Sunday, March 26, 2006

"Bewitched": The Year of Danny Arnold

More about the first season of "Bewitched", which I watched again recently: this is by some distance the best season of the show, and different in several important ways from the later seasons. The writing is much more sophisticated, and the stories are much more focused on the relationship of Samantha (the witch) and Darrin (the mortal) and the problems that arise from that. By the third or fourth season of the series, almost every episode would be about a crazy spell cast by one of Samantha's relatives, and the show became a fantasy with domestic elements, whereas the first season is a domestic screwball comedy with fantasy elements.

The special tone of the first season comes from one participant, the writer Danny Arnold. Arnold, who would later strike it rich as co-creator and showrunner of "Barney Miller," produced the first third or so of "Bewitched"'s first season, and supervised the writing for the rest of the season. And this interview with Canadian writer Bernard Slade, a staff writer on "Bewitched" (he later created "The Partridge Family" and the hit play Same Time, Next Year) suggests that though Sol Saks was credited as the creator of the show, the (superb) pilot episode may have been heavily rewritten by Arnold:


[Saks] was kind of eased out of that. He was lucky, though because I think Danny Arnold did a lot of re-writing on that. Sol had nothing to do with the series after that, and I don't know what his deal was – he probably got a royalty from that. He hasn't written anything since, and he has lived very well.


Slade also recalled that Arnold was a tough guy to work with but a brilliant writer and producer who made "Bewitched" what it was:


I think some of the earlier Bewitched episodes – the ones in black & white – were quite sophisticated. When Danny Arnold was on the show, which was during the first year, he was difficult for a lot of writers to deal with, but he cast incredibly well and he would fight for people. He was the one that set that show up.


People who worked on "Barney Miller" had similar things to say about Arnold: he was abrasive and a credit hog (he took a director credit on the second episode of "Barney Miller" away from the guy who actually directed it), and he was so much of a perfectionist as to be unreliable: "Barney Miller" stopped taping in front of a studio audience because Arnold couldn't get the script rewrites done in time for audience night.

Arnold comes across as a sitcom producer/writer who took situation comedy surprisingly seriously, and was particularly interested in finding ways to get social significance into sitcom episodes without becoming preachy. I've mentioned this article before, where Arnold explains how he saw "Bewitched," and Elizabeth Montgomery admits that others on the show don't take it as seriously as Arnold does:


Danny Arnold sees more profound implications than just entertainment in Bewitched. "With this show," he says, "I saw a great opportunity to accomplish something. Fantasy can always be a jumping-off place for more sophisticated work. We can make it identifiable with people and relate to problems that are everyday. What we do in this series doesn't happen to witches; it happens to people. But the messages are funnier when they happen to a witch - and therefore less offensive."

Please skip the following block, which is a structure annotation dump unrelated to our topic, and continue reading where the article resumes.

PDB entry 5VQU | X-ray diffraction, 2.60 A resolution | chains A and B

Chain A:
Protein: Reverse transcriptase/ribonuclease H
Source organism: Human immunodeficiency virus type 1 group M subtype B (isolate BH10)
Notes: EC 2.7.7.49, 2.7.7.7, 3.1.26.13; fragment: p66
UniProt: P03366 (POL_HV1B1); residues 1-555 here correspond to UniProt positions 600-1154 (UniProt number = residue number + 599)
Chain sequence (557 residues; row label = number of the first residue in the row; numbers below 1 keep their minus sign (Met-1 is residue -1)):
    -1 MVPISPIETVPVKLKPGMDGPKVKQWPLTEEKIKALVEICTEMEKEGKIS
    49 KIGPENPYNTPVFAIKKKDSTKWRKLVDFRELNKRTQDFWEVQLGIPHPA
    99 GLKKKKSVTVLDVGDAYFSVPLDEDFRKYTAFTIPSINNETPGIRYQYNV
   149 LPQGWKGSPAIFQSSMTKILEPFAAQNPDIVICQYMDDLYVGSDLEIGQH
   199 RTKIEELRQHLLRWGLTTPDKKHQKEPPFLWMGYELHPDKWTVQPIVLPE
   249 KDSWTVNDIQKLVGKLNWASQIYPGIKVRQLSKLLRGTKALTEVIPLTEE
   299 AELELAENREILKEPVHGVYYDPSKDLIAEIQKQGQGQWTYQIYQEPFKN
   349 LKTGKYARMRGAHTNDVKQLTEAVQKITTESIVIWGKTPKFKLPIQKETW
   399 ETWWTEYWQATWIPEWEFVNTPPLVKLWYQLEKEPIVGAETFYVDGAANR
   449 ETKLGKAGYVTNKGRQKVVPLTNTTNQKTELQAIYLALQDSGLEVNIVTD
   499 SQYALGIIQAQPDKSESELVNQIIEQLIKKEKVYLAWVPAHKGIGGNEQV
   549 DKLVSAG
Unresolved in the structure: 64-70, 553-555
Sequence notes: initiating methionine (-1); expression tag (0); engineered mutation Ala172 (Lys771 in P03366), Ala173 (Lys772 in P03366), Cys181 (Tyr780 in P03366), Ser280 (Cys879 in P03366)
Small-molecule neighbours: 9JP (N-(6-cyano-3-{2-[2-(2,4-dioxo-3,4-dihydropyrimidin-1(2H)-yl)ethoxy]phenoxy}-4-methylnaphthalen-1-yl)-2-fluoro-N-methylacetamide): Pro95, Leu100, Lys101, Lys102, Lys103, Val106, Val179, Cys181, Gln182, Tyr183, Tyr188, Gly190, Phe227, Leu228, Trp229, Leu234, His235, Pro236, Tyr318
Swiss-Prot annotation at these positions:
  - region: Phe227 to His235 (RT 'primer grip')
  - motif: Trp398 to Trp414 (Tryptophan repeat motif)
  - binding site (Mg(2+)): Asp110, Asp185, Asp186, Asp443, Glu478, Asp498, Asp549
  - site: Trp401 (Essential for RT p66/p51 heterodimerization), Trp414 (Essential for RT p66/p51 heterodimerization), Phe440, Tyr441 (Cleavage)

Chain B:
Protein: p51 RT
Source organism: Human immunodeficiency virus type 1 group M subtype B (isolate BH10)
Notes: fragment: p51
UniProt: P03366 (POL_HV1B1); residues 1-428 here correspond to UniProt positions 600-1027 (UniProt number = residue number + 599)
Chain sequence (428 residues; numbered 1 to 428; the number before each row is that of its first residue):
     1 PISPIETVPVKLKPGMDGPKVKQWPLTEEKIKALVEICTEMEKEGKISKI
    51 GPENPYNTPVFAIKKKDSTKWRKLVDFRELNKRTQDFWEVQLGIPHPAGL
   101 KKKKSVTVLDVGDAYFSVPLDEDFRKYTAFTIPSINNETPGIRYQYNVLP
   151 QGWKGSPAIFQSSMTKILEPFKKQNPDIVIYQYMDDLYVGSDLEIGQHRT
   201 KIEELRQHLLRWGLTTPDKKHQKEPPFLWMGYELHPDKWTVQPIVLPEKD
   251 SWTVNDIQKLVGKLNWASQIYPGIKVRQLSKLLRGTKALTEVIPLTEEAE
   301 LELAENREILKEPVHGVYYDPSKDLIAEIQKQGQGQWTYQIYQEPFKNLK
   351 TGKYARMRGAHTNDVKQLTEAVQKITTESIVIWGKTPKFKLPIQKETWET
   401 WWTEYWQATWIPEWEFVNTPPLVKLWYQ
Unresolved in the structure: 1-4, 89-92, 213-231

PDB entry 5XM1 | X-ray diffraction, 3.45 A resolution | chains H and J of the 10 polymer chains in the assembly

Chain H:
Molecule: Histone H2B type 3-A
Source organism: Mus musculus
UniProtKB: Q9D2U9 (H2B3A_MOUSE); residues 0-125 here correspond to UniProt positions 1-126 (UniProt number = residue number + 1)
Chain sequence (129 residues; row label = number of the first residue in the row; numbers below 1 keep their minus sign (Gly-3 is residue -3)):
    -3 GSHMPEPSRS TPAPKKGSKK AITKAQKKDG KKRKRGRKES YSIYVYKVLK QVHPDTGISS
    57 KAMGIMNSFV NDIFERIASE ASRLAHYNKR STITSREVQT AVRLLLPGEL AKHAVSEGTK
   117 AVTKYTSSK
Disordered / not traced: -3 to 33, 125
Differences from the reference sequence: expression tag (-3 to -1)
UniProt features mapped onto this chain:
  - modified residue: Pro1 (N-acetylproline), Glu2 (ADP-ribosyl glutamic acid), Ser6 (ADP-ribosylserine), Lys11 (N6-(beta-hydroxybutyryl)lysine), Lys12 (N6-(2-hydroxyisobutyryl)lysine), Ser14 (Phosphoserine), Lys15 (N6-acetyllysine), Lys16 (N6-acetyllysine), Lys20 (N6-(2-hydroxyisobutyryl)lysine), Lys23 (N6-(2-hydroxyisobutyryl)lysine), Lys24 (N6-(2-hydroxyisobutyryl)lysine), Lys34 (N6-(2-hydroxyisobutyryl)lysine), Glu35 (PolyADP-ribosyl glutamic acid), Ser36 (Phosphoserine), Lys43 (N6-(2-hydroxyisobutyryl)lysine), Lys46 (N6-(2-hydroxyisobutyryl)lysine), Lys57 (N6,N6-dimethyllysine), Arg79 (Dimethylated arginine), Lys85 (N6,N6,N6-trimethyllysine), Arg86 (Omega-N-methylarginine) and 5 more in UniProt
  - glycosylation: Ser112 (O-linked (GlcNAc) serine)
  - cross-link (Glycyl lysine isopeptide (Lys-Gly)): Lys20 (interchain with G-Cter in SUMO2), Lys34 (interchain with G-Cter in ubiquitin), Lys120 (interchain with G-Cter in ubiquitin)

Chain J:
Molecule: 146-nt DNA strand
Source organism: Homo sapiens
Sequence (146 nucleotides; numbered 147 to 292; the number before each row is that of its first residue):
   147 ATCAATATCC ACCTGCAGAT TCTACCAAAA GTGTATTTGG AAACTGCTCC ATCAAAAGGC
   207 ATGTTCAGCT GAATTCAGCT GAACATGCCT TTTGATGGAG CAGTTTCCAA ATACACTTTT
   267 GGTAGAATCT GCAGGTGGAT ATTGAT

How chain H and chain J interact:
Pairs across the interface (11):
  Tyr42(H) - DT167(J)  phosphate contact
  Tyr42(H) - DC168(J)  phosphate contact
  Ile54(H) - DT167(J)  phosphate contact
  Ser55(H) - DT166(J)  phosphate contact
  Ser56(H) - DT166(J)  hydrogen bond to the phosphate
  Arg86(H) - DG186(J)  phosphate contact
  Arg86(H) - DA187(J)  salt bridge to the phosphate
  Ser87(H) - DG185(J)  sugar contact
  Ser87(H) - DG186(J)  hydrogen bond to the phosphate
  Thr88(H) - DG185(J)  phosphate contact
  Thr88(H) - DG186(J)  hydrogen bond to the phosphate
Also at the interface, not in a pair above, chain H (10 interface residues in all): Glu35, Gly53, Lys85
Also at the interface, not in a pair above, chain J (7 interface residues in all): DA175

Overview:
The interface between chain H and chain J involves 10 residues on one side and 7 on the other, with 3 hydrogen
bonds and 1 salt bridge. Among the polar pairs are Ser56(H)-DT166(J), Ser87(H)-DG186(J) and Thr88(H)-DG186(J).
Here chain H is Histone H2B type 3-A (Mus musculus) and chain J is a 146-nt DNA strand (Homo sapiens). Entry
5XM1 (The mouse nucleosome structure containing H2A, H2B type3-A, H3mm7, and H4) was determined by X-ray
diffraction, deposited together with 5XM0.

What sort of messages?

"Well, take the Halloween show. It pointed the finger at bigotry. Samantha's husband was prejudiced about witches - who are definitely a minority group. He thought they were all ugly old crones, and his wife had to break down this prejudice. It is a direct parallel to some of our social problems of today. But through fantasy, we can get a more vivid portrayal. Humor can then come out of touchy subjects."

Did Miss Montgomery catch this assault on bigotry when she was making the Halloween show?

In her cluttered trailer dressing room she wrinkled her nose thoughtfully and pondered the question. "I don't think it's that cerebral," she admitted.


Most of the first-season "Bewitched" episodes use that idea of magic and fantasy as a metaphor for everyday domestic problems or social issues. It's very familiar now, thanks to "Buffy the Vampire Slayer" and other shows that tell everyday stories but replace the everyday elements with fantasy elements. But at the time, it was unusual to have this kind of storytelling outside of science-fiction shows like "The Twilight Zone." The most similar thing was Bell, Book and Candle, where witchcraft metaphorically stood for homosexuality (in the play) or the Beat generation (in the movie). But what was new was the way Arnold tied the magical elements so closely and to real life and invited us to see the parallels.

So the best episode of the season, "A is For Aardvark," is about Samantha giving Darrin a taste of what it's like to have magical powers, and being horrified to discover that he soon becomes idle, complacent and determined to stop working and get everything through magic. The episode isn't really about magic at all; it's about the real-world issue of whether you get more fulfilment out of instant gratification or working hard and deferring pleasure.